Little Vampire is 10 years old and immortal. He has been alive for over 300 years, and he’s getting bored. He lives in a haunted house with his mother, Pandora, her undead pirate husband, and an unlikely gang of ghoulishly cute creatures that keep him company. But Little Vampire longs to meet other children and go to school. His mother forbids him from leaving the house, convinced that the Gibbous, a psychotic, moon-faced monster, will find them and kidnap Little Vampire.
Despite his mother’s worries, Little Vampire comes up with a plan to sneak out in the night and visit the local schoolhouse. He writes a note in the schoolbook of a little boy called Michael and, to his delight, Michael responds the very next day. Soon, Little Vampire and Michael become fast friends, and Michael is invited to the haunted house to meet Little Vampire’s strange and ghostly family.
The Gibbous hears about Little Vampire through his network of enslaved spies. The two boys and their team of ghouls must quickly think of a plan to evade and conquer this evil monster before he does them harm.
Horror; vampires; supernatural; existentialism; death; family; orphans; the power of love; comedy
Little Vampire has some violence. For example:
- Two boys have a fist fight on the street. One of the boys punches the other and gives him a black eye.
- The Gibbous uses violent and threatening language and cuts and stabs at people with two sharp, pointy swords. He threatens to kill a child’s grandparents.
- Michael is strapped down to a table in the basement of the haunted house as the friendly monster family tries to work out the best way of making him immortal. The monsters brandish chainsaws and knives and say that there’ll need to be some kind of ‘murderfication’. The boy really wants to become immortal, so he’s not bothered, but Little Vampire orders his family to stop because he doesn’t want his friend to get hurt.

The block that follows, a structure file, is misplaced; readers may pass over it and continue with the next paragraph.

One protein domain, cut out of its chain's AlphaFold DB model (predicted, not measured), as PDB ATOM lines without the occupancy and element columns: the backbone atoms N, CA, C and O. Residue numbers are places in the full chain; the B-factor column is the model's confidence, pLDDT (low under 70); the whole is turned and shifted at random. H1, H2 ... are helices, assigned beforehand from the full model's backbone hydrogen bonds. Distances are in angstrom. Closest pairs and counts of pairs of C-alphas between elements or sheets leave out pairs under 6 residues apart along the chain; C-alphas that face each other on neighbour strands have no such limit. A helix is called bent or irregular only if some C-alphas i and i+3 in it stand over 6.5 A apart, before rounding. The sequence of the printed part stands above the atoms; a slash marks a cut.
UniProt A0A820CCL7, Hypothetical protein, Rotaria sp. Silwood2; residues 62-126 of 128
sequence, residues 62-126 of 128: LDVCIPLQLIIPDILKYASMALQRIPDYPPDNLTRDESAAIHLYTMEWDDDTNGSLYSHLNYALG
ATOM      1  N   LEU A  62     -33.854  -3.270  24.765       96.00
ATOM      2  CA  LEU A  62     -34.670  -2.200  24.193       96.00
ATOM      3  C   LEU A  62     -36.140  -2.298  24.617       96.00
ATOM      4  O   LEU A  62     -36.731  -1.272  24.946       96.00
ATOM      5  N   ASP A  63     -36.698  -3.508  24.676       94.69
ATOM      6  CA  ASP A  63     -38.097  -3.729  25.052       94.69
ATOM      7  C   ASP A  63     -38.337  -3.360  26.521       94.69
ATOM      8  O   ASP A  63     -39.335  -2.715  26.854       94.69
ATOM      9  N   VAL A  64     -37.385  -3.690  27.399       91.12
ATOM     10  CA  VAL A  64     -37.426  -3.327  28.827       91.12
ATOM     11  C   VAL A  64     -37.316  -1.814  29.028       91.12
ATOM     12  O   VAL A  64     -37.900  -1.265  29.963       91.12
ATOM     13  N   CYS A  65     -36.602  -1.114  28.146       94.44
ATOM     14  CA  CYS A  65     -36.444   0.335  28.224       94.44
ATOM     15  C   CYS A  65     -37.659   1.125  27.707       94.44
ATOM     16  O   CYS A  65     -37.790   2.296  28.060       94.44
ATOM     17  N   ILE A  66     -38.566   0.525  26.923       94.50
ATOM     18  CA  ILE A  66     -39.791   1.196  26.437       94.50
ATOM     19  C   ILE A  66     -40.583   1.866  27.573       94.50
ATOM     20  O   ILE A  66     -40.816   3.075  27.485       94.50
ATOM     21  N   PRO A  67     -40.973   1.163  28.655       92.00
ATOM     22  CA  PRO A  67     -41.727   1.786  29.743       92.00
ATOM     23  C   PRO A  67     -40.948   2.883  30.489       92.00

Little Vampire has some mild sexual and romantic references. For example:
- Little Vampire’s mother, Pandora, is a voluptuous and glamorous woman. She’s mildly sexualised and wears a figure-hugging dress. There’s some jealous tension between her and another female character (the figurehead of the pirate’s boat) as they vie for the pirate captain’s attention and affections.
- The beast in the deep pit is furious when he doesn’t get to devour Pandora. He screams out, ‘Where is my warm and young flesh?’
- A little girl tells Michael that if a boy wants to impress her, he needs to be brave enough to go inside the haunted house.
Alcohol, drugs and other substances
Little Vampire has no substance use.
Nudity and sexual activity
Little Vampire has some mild nudity and sexual activity. For example:
- The Gibbous is always naked from the waist up. He has is very skinny.
- There are some mildly romantic scenes between Pandora and the pirate captain, where they hold each other and kiss.
There’s no product placement in Little Vampire.
There’s some mild toilet humour in Little Vampire. For example, one of the monsters gives Little Vampire a poo in a jar to take to his new teacher. Little Vampire gives it to a skeleton who’s blind with no sense of smell. The skeleton takes a big bite of the poo.
Ideas to discuss with your children
Little Vampire (Petit Vampire) is a movie adaptation of the popular graphic novel trilogy of the same name, by French-Belgian comic writer, Joann Sfar.
Little Vampire is a delightfully creative and fun caper, especially for children who enjoy a little bit of spookiness and don’t mind a darker twist in their animations. But because of the movie’s dark and spooky themes and scenes, it’s best suited to children aged 8 years and over. We also recommend parental guidance to 10 years because some of the characters are quite scary.
The main message from Little Vampire is that love and compassion can transform even the darkest hearts into good.
Values in Little Vampire that you could reinforce with your children include independence, a sense of adventure, bravery, friendship and loyalty.
Little Vampire could also give you the chance to talk with your children about real-life issues such as the following:
- What happens when we take risks and lie to our parents or caregivers?
- Why do parents and caregivers make rules? Is it to keep us safe?
- Being immortal sounds quite glamorous, but how do you think it would feel to be 10 years old forever and never grow up?